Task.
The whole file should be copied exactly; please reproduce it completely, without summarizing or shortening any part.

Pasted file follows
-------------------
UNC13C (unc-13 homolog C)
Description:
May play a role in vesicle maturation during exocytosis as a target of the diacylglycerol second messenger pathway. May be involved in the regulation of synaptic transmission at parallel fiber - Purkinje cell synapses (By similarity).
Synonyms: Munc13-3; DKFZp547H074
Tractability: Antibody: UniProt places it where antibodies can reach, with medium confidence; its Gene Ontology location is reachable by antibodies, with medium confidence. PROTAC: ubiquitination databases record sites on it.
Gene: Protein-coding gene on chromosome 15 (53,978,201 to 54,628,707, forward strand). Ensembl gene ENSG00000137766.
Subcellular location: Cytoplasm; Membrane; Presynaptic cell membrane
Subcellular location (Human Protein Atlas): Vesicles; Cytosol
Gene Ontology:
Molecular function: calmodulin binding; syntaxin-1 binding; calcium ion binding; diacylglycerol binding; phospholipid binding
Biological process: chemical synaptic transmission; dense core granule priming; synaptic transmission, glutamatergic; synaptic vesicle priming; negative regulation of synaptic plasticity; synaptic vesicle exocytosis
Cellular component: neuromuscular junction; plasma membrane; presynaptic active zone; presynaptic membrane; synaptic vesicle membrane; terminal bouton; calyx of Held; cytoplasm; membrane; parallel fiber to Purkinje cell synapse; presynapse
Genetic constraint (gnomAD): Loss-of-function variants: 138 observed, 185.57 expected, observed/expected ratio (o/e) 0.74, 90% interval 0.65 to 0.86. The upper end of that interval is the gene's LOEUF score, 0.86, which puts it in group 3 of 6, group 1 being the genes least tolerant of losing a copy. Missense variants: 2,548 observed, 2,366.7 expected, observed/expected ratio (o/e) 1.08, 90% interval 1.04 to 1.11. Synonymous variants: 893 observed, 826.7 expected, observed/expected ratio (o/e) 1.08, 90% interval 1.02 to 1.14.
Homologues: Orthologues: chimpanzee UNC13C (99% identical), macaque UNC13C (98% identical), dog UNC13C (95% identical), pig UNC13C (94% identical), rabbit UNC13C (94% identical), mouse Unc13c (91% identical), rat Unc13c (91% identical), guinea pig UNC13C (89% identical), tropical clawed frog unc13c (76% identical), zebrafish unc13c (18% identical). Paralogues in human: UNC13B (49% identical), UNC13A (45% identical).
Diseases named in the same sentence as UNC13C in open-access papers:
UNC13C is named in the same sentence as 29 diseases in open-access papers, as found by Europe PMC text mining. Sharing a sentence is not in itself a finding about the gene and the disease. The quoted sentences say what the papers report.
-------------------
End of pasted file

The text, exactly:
UNC13C (unc-13 homolog C)
Description:
May play a role in vesicle maturation during exocytosis as a target of the diacylglycerol second messenger pathway. May be involved in the regulation of synaptic transmission at parallel fiber - Purkinje cell synapses (By similarity).
Synonyms: Munc13-3; DKFZp547H074
Tractability: Antibody: UniProt places it where antibodies can reach, with medium confidence; its Gene Ontology location is reachable by antibodies, with medium confidence. PROTAC: ubiquitination databases record sites on it.
Gene: Protein-coding gene on chromosome 15 (53,978,201 to 54,628,707, forward strand). Ensembl gene ENSG00000137766.
Subcellular location: Cytoplasm; Membrane; Presynaptic cell membrane
Subcellular location (Human Protein Atlas): Vesicles; Cytosol
Gene Ontology:
Molecular function: calmodulin binding; syntaxin-1 binding; calcium ion binding; diacylglycerol binding; phospholipid binding
Biological process: chemical synaptic transmission; dense core granule priming; synaptic transmission, glutamatergic; synaptic vesicle priming; negative regulation of synaptic plasticity; synaptic vesicle exocytosis
Cellular component: neuromuscular junction; plasma membrane; presynaptic active zone; presynaptic membrane; synaptic vesicle membrane; terminal bouton; calyx of Held; cytoplasm; membrane; parallel fiber to Purkinje cell synapse; presynapse
Genetic constraint (gnomAD): Loss-of-function variants: 138 observed, 185.57 expected, observed/expected ratio (o/e) 0.74, 90% interval 0.65 to 0.86. The upper end of that interval is the gene's LOEUF score, 0.86, which puts it in group 3 of 6, group 1 being the genes least tolerant of losing a copy. Missense variants: 2,548 observed, 2,366.7 expected, observed/expected ratio (o/e) 1.08, 90% interval 1.04 to 1.11. Synonymous variants: 893 observed, 826.7 expected, observed/expected ratio (o/e) 1.08, 90% interval 1.02 to 1.14.
Homologues: Orthologues: chimpanzee UNC13C (99% identical), macaque UNC13C (98% identical), dog UNC13C (95% identical), pig UNC13C (94% identical), rabbit UNC13C (94% identical), mouse Unc13c (91% identical), rat Unc13c (91% identical), guinea pig UNC13C (89% identical), tropical clawed frog unc13c (76% identical), zebrafish unc13c (18% identical). Paralogues in human: UNC13B (49% identical), UNC13A (45% identical).
Diseases named in the same sentence as UNC13C in open-access papers:
UNC13C is named in the same sentence as 29 diseases in open-access papers, as found by Europe PMC text mining. Sharing a sentence is not in itself a finding about the gene and the disease. The quoted sentences say what the papers report.